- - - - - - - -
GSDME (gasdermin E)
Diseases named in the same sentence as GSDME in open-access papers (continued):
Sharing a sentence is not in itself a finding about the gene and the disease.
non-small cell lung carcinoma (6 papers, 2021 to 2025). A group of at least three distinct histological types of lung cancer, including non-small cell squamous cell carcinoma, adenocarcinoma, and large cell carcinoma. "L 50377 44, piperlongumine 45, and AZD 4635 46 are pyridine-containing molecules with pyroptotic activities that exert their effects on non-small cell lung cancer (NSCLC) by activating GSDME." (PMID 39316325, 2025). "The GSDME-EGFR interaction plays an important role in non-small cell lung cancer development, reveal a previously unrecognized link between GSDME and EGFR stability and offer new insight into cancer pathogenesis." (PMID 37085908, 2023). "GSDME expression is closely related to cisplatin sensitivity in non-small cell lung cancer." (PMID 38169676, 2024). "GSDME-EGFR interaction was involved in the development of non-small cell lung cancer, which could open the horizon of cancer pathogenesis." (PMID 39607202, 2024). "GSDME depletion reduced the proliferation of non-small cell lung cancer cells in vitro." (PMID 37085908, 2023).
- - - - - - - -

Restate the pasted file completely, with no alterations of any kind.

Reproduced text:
GSDME (gasdermin E)
Diseases named in the same sentence as GSDME in open-access papers (continued):
Sharing a sentence is not in itself a finding about the gene and the disease.
non-small cell lung carcinoma (6 papers, 2021 to 2025). A group of at least three distinct histological types of lung cancer, including non-small cell squamous cell carcinoma, adenocarcinoma, and large cell carcinoma. "L 50377 44, piperlongumine 45, and AZD 4635 46 are pyridine-containing molecules with pyroptotic activities that exert their effects on non-small cell lung cancer (NSCLC) by activating GSDME." (PMID 39316325, 2025). "The GSDME-EGFR interaction plays an important role in non-small cell lung cancer development, reveal a previously unrecognized link between GSDME and EGFR stability and offer new insight into cancer pathogenesis." (PMID 37085908, 2023). "GSDME expression is closely related to cisplatin sensitivity in non-small cell lung cancer." (PMID 38169676, 2024). "GSDME-EGFR interaction was involved in the development of non-small cell lung cancer, which could open the horizon of cancer pathogenesis." (PMID 39607202, 2024). "GSDME depletion reduced the proliferation of non-small cell lung cancer cells in vitro." (PMID 37085908, 2023).